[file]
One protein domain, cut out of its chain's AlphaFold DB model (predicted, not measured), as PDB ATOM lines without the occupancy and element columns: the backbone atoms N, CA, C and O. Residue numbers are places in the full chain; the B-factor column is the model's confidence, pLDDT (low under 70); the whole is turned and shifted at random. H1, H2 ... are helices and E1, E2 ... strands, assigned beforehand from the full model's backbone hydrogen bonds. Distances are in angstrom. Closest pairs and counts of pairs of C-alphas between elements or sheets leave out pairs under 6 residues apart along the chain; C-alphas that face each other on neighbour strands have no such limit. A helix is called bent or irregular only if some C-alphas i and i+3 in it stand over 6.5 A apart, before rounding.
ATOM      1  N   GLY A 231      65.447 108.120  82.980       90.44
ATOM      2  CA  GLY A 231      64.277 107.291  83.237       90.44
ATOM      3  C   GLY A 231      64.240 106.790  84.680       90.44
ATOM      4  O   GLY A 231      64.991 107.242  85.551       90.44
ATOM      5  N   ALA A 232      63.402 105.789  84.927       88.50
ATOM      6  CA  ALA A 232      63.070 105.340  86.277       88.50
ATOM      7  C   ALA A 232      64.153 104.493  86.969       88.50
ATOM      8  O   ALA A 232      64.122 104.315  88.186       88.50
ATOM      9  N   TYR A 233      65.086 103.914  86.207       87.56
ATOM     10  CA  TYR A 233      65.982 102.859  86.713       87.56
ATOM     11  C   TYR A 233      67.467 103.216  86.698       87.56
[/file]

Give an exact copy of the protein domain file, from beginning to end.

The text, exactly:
One protein domain, cut out of its chain's AlphaFold DB model (predicted, not measured), as PDB ATOM lines without the occupancy and element columns: the backbone atoms N, CA, C and O. Residue numbers are places in the full chain; the B-factor column is the model's confidence, pLDDT (low under 70); the whole is turned and shifted at random. H1, H2 ... are helices and E1, E2 ... strands, assigned beforehand from the full model's backbone hydrogen bonds. Distances are in angstrom. Closest pairs and counts of pairs of C-alphas between elements or sheets leave out pairs under 6 residues apart along the chain; C-alphas that face each other on neighbour strands have no such limit. A helix is called bent or irregular only if some C-alphas i and i+3 in it stand over 6.5 A apart, before rounding.
ATOM      1  N   GLY A 231      65.447 108.120  82.980       90.44
ATOM      2  CA  GLY A 231      64.277 107.291  83.237       90.44
ATOM      3  C   GLY A 231      64.240 106.790  84.680       90.44
ATOM      4  O   GLY A 231      64.991 107.242  85.551       90.44
ATOM      5  N   ALA A 232      63.402 105.789  84.927       88.50
ATOM      6  CA  ALA A 232      63.070 105.340  86.277       88.50
ATOM      7  C   ALA A 232      64.153 104.493  86.969       88.50
ATOM      8  O   ALA A 232      64.122 104.315  88.186       88.50
ATOM      9  N   TYR A 233      65.086 103.914  86.207       87.56
ATOM     10  CA  TYR A 233      65.982 102.859  86.713       87.56
ATOM     11  C   TYR A 233      67.467 103.216  86.698       87.56